Congress recently approved major reforms to the Toxic Substances Control Act. The last time lawmakers made changes to the TSCA was back in 1976. However, in response to many chemical disasters, lawmakers were pressed to enforce stricter rules and regulations.
Who does this affect?Under the former version of the TSCA, chemical producers, distributors and importers were held liable for compliance. Now, manufacturers who mix chemicals into their own sellable products will have to comply with TSCA. Products included range from auto parts and electronics to soaps and beauty care products.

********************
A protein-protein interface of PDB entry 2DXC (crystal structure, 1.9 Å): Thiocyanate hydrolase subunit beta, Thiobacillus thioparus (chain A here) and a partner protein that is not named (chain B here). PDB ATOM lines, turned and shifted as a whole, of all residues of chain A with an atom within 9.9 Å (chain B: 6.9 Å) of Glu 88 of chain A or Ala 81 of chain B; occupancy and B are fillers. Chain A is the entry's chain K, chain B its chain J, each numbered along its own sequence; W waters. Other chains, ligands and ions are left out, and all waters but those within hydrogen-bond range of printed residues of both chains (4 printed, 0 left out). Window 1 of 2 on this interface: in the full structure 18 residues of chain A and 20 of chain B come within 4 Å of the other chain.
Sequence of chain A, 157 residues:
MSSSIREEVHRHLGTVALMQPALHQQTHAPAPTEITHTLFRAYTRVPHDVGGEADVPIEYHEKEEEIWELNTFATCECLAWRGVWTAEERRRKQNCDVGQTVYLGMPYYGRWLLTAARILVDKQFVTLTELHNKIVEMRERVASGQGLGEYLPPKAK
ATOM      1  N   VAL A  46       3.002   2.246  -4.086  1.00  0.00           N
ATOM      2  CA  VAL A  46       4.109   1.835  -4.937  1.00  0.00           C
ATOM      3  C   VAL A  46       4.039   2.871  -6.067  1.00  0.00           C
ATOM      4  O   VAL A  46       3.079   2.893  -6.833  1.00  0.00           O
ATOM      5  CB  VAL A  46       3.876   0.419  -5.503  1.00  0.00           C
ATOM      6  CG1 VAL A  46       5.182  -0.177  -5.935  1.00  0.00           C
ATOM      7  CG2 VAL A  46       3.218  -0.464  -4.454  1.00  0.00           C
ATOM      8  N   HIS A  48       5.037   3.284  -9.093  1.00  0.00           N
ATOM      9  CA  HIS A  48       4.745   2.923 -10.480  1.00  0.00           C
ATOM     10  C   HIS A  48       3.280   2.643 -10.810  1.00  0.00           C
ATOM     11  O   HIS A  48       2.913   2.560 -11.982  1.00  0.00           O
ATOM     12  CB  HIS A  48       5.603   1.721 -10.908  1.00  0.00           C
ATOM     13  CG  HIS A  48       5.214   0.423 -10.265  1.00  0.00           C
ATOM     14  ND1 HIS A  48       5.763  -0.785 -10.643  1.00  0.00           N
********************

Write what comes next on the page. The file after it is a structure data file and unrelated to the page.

Here are seven things you should know:
Additionally, the EPA can now label new chemicals as “unreasonable risk”, “may pose risks” and “no unreasonable risk.” Previously, the EPA had up to 90 days to decide if a new chemical presents “unreasonable risk” after a pre-manufacture notice is given.
If you have questions about chemical compliance, contact an SRP Environmental Consultant today. Call us at (318) 222-2364 or visit us online. We have seven convenient locations in Charlotte, Dallas, Denver, Honolulu, Midland, Shreveport and Pittsburgh.